In our first segment of this series, we featured one of the most famous holy sites at Naimisharanya Dhama – the Chakra Kunda at Chakra Teerath. Chakra Kunda was created at the junction of Dvarpa and Kali yugas, when 88,000 great sages headed by Saunaka Rishi gathered here to hold a yajna to offset the impending effects of Kali yuga. They were led to this place by Lord Brahma’s great chakra, which split the earth open at Naimisharanya to mark the Holy Dhama.
Chakra-tirtha is considered to be the center of the very universe, and the large sweet-water spring that feeds into Chakra Kunda is bottomless. It is said that the British wanted to disprove this ‘mythology’, so they dropped a great cable into the kunda, attempting to find the bottom. After the cable had descended to 3,300 feet without hitting bottom, they gave up.
As described in the first segment, it was Lalita Ma, a manifestation of Shakti Devi, who appeared at Naimisharanya to protect the Devatas, and to stop the water that gushed from the earth where Lord Brahma’s Manomaya Chakra cracked it open.
Maa Lingdharini Lalita Devi is worshipped here at her temple abode, which is one of the chief temples at Naimisharanya. Before visiting Devi’s abode, devotees take holy bath at the Chakra Kunda. Many come to make a special offering of the parasol to her.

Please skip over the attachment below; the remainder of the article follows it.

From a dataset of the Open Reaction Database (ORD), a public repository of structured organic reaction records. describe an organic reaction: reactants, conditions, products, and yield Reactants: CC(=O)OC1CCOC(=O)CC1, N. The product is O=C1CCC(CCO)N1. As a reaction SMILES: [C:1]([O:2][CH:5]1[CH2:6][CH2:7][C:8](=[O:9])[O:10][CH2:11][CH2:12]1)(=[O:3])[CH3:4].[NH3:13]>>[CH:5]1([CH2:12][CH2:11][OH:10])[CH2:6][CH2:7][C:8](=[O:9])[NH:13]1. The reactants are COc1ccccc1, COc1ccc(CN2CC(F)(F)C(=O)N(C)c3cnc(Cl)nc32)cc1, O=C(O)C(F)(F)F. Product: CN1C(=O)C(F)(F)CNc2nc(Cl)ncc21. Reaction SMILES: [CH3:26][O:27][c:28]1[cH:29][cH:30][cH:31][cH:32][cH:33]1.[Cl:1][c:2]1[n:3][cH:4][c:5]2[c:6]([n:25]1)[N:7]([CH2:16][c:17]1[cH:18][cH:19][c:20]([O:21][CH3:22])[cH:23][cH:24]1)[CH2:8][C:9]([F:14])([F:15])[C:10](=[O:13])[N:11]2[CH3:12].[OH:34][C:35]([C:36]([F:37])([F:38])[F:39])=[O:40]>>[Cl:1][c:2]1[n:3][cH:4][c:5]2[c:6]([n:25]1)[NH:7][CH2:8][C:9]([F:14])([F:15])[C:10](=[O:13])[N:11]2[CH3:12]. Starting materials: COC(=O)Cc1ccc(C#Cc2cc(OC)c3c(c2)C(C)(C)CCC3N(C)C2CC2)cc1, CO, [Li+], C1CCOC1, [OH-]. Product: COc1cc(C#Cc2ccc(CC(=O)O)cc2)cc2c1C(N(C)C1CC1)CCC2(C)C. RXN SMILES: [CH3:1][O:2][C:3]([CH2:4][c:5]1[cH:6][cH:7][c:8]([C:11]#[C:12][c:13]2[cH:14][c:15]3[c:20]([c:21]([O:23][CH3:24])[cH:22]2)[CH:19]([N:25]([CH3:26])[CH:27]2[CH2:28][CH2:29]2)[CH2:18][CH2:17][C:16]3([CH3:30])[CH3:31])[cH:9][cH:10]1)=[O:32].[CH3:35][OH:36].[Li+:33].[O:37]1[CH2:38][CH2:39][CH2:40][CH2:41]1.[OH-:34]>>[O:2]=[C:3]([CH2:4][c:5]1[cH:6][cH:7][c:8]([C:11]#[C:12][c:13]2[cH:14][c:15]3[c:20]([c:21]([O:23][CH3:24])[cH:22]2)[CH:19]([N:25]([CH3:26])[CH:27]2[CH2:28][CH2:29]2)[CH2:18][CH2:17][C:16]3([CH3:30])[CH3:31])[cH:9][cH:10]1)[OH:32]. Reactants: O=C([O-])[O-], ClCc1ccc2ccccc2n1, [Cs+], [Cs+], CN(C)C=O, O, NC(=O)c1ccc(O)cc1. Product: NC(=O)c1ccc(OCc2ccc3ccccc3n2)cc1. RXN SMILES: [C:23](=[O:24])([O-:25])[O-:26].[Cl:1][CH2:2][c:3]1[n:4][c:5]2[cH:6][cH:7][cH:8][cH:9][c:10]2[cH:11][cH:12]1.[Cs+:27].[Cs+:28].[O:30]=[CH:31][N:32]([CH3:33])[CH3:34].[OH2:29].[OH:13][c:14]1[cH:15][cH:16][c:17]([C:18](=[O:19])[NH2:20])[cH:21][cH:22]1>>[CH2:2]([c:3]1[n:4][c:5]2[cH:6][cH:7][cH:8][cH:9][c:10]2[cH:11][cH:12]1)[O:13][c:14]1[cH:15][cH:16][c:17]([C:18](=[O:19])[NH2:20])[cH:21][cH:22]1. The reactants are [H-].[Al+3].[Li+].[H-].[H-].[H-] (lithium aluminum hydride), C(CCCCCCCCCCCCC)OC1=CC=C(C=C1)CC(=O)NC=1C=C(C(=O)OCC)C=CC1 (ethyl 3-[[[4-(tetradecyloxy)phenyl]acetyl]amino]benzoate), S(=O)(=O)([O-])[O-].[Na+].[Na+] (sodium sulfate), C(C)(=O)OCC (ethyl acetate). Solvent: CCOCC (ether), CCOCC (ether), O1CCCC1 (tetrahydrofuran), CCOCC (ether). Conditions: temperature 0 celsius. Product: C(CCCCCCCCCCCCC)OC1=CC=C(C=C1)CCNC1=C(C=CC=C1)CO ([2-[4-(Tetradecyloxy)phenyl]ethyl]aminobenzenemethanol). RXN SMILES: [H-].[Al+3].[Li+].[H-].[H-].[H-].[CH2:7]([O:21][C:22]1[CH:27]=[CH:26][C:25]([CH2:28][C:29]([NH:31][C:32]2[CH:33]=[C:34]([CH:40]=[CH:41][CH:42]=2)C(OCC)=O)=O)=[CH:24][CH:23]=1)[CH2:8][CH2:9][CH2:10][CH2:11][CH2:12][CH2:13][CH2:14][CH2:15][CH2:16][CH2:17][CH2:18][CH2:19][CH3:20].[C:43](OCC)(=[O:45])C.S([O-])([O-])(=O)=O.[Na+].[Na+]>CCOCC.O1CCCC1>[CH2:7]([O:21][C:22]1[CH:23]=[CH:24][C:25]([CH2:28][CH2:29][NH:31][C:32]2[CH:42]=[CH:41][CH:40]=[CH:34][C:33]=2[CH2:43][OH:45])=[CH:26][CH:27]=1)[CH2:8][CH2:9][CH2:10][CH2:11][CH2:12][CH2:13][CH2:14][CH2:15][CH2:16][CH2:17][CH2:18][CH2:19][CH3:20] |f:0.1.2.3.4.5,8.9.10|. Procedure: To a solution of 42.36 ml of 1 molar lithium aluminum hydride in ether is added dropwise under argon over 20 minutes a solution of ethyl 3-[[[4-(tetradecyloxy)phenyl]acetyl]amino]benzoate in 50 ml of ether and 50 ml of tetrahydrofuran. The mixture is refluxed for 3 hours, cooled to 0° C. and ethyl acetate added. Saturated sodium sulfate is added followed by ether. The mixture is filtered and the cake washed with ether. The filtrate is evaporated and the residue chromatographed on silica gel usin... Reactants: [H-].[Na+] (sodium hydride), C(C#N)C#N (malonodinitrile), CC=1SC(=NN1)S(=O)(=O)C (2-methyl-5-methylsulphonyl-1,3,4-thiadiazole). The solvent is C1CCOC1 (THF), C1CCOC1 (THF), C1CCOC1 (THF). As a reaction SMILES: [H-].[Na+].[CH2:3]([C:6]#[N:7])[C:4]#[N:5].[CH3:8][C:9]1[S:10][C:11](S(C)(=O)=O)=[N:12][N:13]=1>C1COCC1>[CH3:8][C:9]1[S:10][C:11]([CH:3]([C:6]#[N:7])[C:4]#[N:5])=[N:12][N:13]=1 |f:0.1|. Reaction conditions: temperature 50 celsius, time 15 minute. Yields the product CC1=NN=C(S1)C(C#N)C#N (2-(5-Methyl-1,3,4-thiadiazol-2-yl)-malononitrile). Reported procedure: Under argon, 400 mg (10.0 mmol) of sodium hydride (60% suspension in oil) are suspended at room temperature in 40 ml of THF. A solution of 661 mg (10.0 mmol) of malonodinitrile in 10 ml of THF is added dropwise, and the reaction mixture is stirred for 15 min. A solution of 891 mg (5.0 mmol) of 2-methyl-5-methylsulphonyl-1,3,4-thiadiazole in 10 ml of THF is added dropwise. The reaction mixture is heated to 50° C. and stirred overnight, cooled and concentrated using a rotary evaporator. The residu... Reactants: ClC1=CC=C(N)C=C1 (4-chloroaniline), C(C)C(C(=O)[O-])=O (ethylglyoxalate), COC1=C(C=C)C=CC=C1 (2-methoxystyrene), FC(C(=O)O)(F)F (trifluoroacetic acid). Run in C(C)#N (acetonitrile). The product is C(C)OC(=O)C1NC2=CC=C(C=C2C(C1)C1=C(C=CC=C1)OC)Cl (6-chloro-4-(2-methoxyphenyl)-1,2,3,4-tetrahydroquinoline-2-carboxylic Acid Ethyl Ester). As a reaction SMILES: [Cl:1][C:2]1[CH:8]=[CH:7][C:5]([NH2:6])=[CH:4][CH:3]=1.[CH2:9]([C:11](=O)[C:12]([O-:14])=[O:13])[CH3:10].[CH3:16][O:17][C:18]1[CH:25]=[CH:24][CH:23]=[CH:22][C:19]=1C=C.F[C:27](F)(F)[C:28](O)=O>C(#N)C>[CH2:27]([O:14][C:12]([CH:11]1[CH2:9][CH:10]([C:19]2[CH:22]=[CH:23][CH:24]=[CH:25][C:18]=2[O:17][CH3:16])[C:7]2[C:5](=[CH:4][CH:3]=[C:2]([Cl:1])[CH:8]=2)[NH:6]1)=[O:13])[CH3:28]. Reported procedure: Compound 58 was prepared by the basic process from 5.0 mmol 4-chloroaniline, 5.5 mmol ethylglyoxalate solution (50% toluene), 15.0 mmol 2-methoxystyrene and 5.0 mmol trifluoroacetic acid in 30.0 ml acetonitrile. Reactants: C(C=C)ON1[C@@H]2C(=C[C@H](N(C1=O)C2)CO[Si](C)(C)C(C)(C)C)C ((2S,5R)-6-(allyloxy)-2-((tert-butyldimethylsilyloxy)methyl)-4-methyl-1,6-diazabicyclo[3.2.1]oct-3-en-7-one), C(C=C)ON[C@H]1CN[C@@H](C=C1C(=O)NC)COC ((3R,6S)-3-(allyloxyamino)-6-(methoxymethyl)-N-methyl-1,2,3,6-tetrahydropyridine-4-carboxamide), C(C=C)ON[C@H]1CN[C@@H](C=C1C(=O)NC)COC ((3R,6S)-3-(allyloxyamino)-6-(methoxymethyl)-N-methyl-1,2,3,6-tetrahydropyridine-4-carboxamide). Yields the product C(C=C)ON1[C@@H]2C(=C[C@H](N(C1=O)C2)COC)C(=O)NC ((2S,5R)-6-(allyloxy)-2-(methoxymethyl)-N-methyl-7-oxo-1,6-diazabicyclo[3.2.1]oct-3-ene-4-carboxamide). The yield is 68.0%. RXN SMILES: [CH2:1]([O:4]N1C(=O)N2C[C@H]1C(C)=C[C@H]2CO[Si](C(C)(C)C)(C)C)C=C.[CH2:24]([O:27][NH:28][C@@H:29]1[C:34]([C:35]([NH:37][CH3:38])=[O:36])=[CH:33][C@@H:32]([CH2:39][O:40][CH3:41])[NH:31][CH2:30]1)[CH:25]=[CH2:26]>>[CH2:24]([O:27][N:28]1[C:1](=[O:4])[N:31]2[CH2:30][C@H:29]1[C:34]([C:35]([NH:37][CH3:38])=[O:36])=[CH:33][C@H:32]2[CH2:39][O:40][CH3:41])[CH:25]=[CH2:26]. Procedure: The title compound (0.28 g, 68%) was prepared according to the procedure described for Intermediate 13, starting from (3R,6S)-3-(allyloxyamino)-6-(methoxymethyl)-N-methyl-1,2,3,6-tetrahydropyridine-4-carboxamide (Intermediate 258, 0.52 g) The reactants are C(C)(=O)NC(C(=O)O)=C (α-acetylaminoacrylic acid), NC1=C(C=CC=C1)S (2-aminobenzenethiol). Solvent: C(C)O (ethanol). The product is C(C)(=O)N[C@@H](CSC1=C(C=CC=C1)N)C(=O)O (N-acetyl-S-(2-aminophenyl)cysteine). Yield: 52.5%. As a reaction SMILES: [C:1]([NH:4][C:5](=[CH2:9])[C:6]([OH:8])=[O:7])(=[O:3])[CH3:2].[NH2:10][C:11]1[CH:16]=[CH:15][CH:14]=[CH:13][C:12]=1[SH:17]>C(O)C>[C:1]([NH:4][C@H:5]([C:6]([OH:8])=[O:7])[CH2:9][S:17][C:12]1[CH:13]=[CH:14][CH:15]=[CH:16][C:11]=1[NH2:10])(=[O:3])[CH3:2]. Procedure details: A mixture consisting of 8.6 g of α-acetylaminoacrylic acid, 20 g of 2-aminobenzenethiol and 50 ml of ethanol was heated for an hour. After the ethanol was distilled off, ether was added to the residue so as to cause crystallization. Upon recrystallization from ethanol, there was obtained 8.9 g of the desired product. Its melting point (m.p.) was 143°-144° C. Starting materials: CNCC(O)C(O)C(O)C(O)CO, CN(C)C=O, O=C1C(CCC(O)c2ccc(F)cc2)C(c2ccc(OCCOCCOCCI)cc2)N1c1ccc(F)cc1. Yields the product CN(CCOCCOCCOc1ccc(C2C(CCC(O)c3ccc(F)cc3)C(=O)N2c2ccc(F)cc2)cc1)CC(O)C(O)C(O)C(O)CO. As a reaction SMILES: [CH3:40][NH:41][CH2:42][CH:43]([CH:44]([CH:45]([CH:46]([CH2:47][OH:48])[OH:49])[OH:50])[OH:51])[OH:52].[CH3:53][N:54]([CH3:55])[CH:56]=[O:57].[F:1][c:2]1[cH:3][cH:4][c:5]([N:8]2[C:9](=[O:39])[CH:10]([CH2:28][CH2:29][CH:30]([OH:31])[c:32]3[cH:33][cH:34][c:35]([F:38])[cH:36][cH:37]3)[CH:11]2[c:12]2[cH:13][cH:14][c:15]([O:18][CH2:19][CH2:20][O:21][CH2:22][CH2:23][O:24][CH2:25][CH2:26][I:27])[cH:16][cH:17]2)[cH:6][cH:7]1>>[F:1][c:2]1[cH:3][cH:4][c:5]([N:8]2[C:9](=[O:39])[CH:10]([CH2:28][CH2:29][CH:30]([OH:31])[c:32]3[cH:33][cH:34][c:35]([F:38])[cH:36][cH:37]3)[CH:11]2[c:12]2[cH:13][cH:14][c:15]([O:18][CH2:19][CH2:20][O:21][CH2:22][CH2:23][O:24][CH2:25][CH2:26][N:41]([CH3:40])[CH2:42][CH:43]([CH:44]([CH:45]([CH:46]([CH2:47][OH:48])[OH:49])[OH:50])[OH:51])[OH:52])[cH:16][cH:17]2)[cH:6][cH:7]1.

Although Naimisharanya was an established Vaisnava dhama, with the arrival of Adi Shankaracarya the Adhishakti Peeta of Lalita Maa was established, making the place an important shaktipeeth for Saivites. Adi Shankar offered worship to Lalita Devi by reciting the now famous stotra, ‘Lalita Panchakam’, dedicated to the Shaiva deity, Maa Lingdharini Lalita.
Lord Visnu is worshipped as Devarajan (Sree Hari), with his consort Pundarikavalli (Hari-laksmi) at their Naimisharanya abode, Sree Balaji Temple. Nearby Lalita Devi’s temple is the famous Panch Prayag theertham, which is no doubt a manifestation of the combined water of the five sacred rivers nearby: the Godavar, Kasi, Gangotri, Gomati, and Gomukhi rivers. But of them all, Chakra Kunda is the most prominent theertham. Taking holy bath in the Kunda on Somavati Amavasya is considered to purify one of all sins.
The 16th century manuscript, Ain I Akbari (Institutes of Akbar), describes the Chakra Kunda, referring to it as the Bhramavartakundh Tank. It describes the theertham as having a natural stream and a strong current, which ejects anything thrown into it. It also says that the sand takes the natural shape of Shiva. (The sand was presumably present before the kunda’s cement steps were built.)
Naimisharanya on the map
One reader pointed out the fact that Google maps do not provide a searchable locator for the position of Naimisharanya in Uttar Pradesh. You will find an exact locator for the Dhama here, at Maplandia.com. Once you’ve visually pinpointed the site, which is located in Hardoi district, southwest of Sitapur, you can easily map to it in Google maps.
Specifically, Naimisharanya is located at the junction of the roads from Sitapur and Khairabad, 20 miles from Sitapur and 24 miles from the Sandila railway station. Naimisharanya is known locally as Nimsar or Nimkhar, and sits on the left bank of the River Gomati.